A MAN on bail accused of seriously assaulting two police officers at Shoal Bay in 2014 has pleaded guilty to glassing another punter at a Nelson Bay pub.
Sean Paul Barnard, 29, of Nelson Bay, appeared in Newcastle Local Court on Wednesday via audio visual link from the maximum security section of Cessnock Correctional Centre.
Barnard’s solicitor, Chris O’Brien, entered a plea of guilty to a charge of reckless wounding after the Office of the Director of Public Prosecutions (DPP) withdrew a more serious allegation of wounding a person with intent to cause grievous bodily harm.
According to a statement of police facts, which DPP solicitor Brooke Ellery said were not yet agreed upon between the parties, Barnard and the victim were drinking at the Sea Breeze Hotel at Nelson Bay on April 22 this year when a conversation about Barnard’s girlfriend became heated.
The pair were on the balcony of the hotel when Barnard, who was holding a schooner glass in his left hand, allegedly asked the victim: “What did you say about my girlfriend?”
The victim allegedly replied: “What did you say, sorry?”.
CCTV footage from the hotel appears to show Barnard poke the victim a number of times in the chest before grabbing him by the left shoulder and swinging the glass into the victim’s right ear and neck.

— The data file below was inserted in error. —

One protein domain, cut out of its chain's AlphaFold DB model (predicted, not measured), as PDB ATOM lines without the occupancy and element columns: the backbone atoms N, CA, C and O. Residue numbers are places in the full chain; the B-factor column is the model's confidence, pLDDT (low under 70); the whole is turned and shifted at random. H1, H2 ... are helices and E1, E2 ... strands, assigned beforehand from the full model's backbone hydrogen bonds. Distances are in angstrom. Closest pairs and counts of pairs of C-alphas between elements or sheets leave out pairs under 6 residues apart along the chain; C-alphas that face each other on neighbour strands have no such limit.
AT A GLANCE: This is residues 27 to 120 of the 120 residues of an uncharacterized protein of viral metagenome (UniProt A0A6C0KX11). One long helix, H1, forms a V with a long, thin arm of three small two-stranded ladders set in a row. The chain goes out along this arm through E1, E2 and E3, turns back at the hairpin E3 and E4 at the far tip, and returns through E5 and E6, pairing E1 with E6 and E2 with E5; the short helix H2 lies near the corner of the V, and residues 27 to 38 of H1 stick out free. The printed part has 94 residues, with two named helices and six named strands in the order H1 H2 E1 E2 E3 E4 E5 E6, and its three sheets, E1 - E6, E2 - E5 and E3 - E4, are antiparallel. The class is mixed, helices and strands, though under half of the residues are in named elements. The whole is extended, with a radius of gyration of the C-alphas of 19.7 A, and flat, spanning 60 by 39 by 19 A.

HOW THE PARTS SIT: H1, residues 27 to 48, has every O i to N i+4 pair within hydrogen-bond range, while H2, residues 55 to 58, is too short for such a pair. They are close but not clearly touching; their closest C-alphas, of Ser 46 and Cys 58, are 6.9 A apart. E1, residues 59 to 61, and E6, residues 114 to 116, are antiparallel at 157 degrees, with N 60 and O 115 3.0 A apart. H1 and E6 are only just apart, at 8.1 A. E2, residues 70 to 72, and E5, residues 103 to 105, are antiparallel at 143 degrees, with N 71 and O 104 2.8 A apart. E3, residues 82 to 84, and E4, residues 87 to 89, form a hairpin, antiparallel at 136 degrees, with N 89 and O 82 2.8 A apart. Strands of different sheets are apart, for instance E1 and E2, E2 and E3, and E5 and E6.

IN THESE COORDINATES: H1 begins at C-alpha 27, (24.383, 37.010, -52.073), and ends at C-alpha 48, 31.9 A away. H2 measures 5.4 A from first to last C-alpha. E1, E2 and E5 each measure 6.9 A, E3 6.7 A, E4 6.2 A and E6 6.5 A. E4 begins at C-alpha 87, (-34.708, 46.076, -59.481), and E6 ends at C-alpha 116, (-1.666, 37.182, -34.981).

During a bail application in April, solicitor Drew Hamilton had said that CCTV footage showed an “impulsive act, a spontaneous act” after the conversation between the pair soured.
The force of the blow showered bystanders in shards of glass and the pair grappled for a moment before security broke it up.
Barnard was walked from the hotel before fleeing on foot, only to turn himself into police the next day.
He had been on bail for more than two-and-a-half years in relation to the incident with police, but has now been in custody since his arrest in April.
The victim was treated at the scene before being flown to John Hunter Hospital where he underwent surgery.
The matter was adjourned to Newcastle District Court on July 18, when Barnard will also appear alongside his three co-accuseds – Alan Mark Chegwidden, Matthew Terrance Connell and Jess Aaron Keatinge – in relation to the wild melee at Shoal Bay in November, 2014.
That matter has evolved into a long-running and complicated saga, which has included a stay of the proceedings in May last year after lawyers for the four men referred the matter to the Police Integrity Commission, citing “overt and flagrant breaches of police protocol” concerning the use of tasers.